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December 2, 2015 / 20 Kislev, 5776
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How Archaeology Boosted Jewish Nationalism

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The synagogue was uncovered in the fields of a kibbutz by Jewish laborers redeeming the land. Within the space of a few weeks the kibbutz workers had uncovered a dramatic, direct link with their Jewish forbears who had lived and labored in that very place. Shared history was made concrete. Territorial claim was legitimized, and a nation was transfixed. The importance of the Bet Alpha excavation cannot be overstated. It was a watershed event and the mosaic has become a Zionist icon.

With the pre-state foundations laid, the new state came to a more formal juncture where it had to choose the symbols that would express Israeli culture and political hegemony. When Israel was established, the common bond of the people was their history, religion and the land. This relationship was embodied in archaeology. The artifacts from archaeological excavations were used to convey that common bond.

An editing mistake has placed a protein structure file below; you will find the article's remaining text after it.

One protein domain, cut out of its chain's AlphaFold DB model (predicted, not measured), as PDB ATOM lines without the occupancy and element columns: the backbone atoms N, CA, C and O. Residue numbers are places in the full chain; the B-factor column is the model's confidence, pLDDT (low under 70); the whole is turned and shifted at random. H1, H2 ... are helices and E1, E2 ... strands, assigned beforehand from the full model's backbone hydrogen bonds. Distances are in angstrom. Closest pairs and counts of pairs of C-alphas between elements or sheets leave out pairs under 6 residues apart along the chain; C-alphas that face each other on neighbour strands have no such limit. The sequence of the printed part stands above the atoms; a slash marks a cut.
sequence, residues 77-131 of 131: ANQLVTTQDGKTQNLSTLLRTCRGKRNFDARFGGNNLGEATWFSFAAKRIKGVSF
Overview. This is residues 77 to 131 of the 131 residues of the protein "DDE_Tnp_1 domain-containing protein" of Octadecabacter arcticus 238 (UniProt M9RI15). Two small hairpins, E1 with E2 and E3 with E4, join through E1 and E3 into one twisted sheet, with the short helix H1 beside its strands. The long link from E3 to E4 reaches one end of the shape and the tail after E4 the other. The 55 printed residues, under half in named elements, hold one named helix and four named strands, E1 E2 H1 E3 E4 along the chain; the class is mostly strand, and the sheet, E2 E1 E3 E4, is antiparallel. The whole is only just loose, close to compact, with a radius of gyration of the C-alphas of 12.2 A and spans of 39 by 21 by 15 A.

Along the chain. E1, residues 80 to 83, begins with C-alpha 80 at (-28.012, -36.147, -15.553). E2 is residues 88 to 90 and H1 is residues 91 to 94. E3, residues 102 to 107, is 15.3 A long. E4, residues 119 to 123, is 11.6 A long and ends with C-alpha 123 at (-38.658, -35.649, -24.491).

What better way to accomplish this than to take the symbols discovered in archaeological excavations and place them on stamps and currency – where everyone would see them and through which the new state could express its pride in its glorious past?

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